And many organizations that work for social justice are flawed in that they work separately from others seeking liberty, even opposing other groups that could help change people’s lives. What appears to be a super majority of forward-looking non-profits are so closely linked to the Democratic Party that they don’t seem to see how Democrats’ failures and often betrayal are hurting them. And reforms under capitalism are always incomplete. The Civil Rights Act did not end racism and Gay marriage did not end homophobia. Any reform that helps workers, especially workers that also suffer from discrimination will always be under siege. The Voting Rights Act of 1964 was gutted by the U.S. Supreme Court and states are well on their way to assaulting the right to vote, making it more difficult for working class People of Color to cast a ballot. It is very likely that Roe v. Wade will be overturned in the near future. It’s no secret why there are attacks on even the mildest reforms and those who benefit from them; removal of all discrimination and inequity would cripple the capitalist system and endanger the fortunes of those who benefit from it as capitalism depends upon a fractured working class.  Those who support capitalism, imperialism, and division are eager to crush reforms and kill the planet as they want every dollar for themselves, especially profits which only workers can create.  Reforms also give a glimpse into what is possible – a world where people care for each other and the environment. They don’t want us to even imagine how workers and the Earth would benefit from socialism! It looks to me like there is a long ride ahead of us.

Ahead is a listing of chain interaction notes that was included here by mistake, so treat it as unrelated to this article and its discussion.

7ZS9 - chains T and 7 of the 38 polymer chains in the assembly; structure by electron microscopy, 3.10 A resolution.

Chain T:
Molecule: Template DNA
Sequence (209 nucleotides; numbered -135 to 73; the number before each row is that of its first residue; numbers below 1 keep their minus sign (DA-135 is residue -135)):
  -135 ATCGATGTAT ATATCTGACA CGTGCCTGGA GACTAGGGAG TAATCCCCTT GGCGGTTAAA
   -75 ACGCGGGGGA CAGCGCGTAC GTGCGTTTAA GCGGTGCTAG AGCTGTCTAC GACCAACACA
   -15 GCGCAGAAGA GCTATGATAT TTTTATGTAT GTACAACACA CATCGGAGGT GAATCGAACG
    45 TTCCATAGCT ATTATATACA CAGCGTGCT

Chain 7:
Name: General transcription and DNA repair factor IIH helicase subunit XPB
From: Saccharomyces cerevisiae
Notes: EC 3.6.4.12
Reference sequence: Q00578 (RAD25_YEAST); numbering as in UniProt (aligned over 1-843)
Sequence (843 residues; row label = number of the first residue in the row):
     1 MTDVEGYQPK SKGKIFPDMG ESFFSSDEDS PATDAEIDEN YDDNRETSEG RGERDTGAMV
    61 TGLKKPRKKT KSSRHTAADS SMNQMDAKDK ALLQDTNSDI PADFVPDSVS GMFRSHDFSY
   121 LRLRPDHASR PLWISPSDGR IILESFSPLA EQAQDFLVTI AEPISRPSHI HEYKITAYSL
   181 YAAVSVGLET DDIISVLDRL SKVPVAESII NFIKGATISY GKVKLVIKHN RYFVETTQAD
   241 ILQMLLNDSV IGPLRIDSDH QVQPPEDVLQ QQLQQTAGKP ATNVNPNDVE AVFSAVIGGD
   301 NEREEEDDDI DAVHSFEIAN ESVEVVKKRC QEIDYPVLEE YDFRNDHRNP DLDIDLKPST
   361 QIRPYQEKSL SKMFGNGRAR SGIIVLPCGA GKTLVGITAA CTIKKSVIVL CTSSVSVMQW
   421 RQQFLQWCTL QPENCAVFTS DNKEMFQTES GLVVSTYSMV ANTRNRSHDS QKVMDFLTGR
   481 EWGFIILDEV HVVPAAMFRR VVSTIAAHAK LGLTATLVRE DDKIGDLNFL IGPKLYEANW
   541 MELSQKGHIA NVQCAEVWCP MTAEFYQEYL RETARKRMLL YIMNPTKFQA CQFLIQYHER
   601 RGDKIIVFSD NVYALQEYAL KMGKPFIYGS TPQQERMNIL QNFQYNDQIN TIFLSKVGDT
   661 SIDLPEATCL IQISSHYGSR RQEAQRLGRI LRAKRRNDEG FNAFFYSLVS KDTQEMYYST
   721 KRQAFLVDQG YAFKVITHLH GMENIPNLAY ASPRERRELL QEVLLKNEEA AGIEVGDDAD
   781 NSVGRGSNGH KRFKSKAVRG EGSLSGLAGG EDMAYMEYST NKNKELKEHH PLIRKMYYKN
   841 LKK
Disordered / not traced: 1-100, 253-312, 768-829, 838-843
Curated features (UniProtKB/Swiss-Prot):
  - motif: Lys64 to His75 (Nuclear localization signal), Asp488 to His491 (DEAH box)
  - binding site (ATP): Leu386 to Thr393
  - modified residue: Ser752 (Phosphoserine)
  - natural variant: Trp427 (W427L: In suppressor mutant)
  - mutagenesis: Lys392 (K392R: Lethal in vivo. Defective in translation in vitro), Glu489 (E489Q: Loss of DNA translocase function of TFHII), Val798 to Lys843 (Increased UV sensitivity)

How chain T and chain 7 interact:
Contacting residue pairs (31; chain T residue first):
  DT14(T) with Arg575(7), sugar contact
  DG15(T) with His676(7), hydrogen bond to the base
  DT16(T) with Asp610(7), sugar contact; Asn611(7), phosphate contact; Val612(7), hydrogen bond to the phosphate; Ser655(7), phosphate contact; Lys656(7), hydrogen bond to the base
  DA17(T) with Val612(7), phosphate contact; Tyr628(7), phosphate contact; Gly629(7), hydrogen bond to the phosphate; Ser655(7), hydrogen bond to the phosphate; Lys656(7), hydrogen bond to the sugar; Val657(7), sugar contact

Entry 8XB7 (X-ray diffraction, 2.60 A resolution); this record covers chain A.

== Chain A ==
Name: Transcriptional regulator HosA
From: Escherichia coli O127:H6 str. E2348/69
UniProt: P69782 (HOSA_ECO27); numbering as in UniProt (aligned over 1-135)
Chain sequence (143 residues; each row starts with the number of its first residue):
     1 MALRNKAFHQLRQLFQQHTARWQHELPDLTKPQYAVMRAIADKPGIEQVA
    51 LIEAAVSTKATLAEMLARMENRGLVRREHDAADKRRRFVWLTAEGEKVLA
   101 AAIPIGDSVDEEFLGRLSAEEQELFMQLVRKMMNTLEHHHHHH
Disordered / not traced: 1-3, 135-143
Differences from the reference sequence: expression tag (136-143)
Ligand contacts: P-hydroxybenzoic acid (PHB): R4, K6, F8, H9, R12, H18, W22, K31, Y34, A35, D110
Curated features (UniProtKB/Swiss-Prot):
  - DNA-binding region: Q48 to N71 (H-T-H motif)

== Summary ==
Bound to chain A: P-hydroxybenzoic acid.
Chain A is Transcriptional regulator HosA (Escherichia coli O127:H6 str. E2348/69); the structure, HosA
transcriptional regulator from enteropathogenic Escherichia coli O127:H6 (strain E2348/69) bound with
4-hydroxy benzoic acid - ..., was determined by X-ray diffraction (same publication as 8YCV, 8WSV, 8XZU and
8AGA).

But how far have we come? I can’t help but think about the giants who came before and made it possible for those of us who struggle for justice today to do what we do. There are too many to name check, but some I can’t help but think about immediately. Eugene V. Debs, organized railroad workers, went to jail for publicly speaking out against World War I, and still ran for president. Helen Keller, who once she realized she could be heard, spoke up for socialism. Mother Jones, who lost her husband and four children to yellow fever and her dress shop in the Chicago fire, turned her grief into a passion for organizing workers. A. Phillip Randolph organized his fellow Black railroad workers during the height of Jim Crow, founded the Brotherhood of Sleeping Car Porters, and was an outspoken activist for civil rights. Everyone who walks a picket line, goes on strike, runs for office on a socialist platform, and works for true freedom continues the work of these great people.